Reminders for safe operation of your patrol boat
Sacrificing your safety for the sake of comfort, cutting corners, saving time, or going fast simply because you can will not assist you in performing you duties
In ancient times, sailors put to sea amidst fear of disappearance, death or serious injury being part of their everyday life. Stories of sea monsters devouring ships, mermaids luring seamen onto reefs, and even whole flotillas falling off the end of the earth are daily reminders of the dangers of shipboard life.
As far-fetched as these stories are they were important reminders of how dangerous living and working aboard a ship could be. As bad as battle could be, the real danger was simply moving about the deck and performing everyday tasks. Falls overboard, injuries from shifting equipment, and being swept overboard during unexpected storms were the unseen killers faced between enemy engagements.
While modern maritime enforcement officers do not need to worry about devastating broadsides, we do still face the day to day dangers of working on the water. And as we begin this Memorial Day weekend, with vastly increased maritime patrols putting into the water, now is an excellent time for some basic reminders for safe operation of your police boat.
Wear Your Vest
There’s a reason for this. One of the most common boating fatalities is drowning as a result of falling overboard. We all know this because we are often the ones to deal with the aftermath. What we fail to remember is that falls are not always the result of clumsy actions by amateurs. Even an experienced boater can end up in the water unexpectedly following their craft striking an unseen obstruction, because of a rogue wave or wake causing abrupt change in course or a slip on a wet deck.
Regardless of the cause, the end result is you being in the water wearing not shorts and a t-shirt but close to twenty pounds of duty equipment and clothing.
I’ll be the first to admit that I did not always wear my PFD. In fact, when I was a young officer it would have been more likely that you would have found my PFD hanging on my chair back as my back. Like most boaters I had several “reasons” for not wearing a PFD.
It’s too hot...
Although I found reasons to justify my actions, I was wrong.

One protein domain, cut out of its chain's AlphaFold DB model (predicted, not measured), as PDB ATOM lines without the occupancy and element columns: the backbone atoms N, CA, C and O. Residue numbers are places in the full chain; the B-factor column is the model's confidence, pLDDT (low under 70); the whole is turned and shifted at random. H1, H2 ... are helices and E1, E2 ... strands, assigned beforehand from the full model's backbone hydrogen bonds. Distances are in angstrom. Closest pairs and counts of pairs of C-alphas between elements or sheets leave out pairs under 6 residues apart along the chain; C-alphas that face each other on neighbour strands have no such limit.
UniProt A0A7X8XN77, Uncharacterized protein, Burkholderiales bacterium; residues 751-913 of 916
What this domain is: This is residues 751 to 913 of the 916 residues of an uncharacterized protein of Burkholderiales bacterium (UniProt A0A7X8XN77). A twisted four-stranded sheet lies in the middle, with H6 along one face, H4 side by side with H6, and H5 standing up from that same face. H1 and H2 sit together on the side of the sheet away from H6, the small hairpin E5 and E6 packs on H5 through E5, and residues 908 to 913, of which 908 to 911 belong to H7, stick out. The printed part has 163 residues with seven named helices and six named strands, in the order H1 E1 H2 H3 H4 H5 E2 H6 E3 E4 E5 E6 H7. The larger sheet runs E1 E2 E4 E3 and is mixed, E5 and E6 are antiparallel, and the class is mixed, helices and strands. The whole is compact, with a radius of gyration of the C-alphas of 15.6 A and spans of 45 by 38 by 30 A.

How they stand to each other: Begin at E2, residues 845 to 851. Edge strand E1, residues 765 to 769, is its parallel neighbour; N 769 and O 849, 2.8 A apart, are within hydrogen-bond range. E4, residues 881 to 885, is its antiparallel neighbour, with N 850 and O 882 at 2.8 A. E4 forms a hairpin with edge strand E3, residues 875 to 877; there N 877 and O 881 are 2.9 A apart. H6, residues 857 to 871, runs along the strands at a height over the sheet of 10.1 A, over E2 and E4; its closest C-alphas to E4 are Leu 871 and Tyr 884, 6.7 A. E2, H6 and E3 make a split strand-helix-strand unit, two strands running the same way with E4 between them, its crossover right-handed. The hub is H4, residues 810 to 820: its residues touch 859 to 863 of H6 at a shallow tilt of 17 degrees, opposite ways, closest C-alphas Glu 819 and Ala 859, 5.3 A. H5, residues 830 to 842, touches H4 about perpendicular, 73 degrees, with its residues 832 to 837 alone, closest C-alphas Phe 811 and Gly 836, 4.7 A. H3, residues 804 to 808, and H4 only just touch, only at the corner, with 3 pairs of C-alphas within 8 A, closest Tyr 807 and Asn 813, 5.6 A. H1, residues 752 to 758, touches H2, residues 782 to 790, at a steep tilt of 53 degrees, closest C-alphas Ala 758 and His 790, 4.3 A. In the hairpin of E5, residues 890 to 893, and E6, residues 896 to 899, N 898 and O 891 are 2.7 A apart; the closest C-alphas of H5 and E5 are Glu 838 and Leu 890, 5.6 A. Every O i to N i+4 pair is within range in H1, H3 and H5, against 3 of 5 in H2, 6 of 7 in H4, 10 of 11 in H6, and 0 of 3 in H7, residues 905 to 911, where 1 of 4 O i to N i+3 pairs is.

Today, I not only know better, but I know that modern PFDs are available in many styles designed especially for law enforcement which counter these claims. Regardless of your assignment, the weather or the gear you may be carrying there is now a PFD designed to protect you while on the water.
Stow Your Gear
I understand that there are times when the paces of the day’s activities make it easy to simply put a piece of often-used-equipment, like a boat hook, within easy reach instead of stowing it after every use. However, what happens when you become involved in an unexpected high speed operation or stormy conditions? That boat hook becomes a deadly projectile. Although loose lines, boarding ladders or gear bags may not become airborne they can be dangerous trip hazards.
None of us can forget the unfortunate events surrounding the fatal accident involving a USCG Fastboat and civilian vessel during the 2009 Light Parade in San Francisco. While I have no firsthand knowledge of the incident, I have reviewed the official report released by the Coast Guard.
Although there is some dispute concerning specific actions of individual crewmembers, what is not in dispute is that the vessel was responding to a non-life threatening situation by operating a high speed in a congested area during reduced light. The scariest part of this incident is it could have involved anyone one of us. Who among us can honestly say that we have not acted in a similar manner, saved only by the fact that tragedy was averted?
Bottom line, speed kills when not properly applied.
Lead by Example
Most important of all it is the first step in ensuring that you return home safely at the end of your shift. Sacrificing your safety for the sake of comfort, cutting corners, to save time, or going fast simply because you can will not assist you in performing you duties. Doing so can contribute to the ever-increasing rate at which officers are injured or killed in the line of duty.
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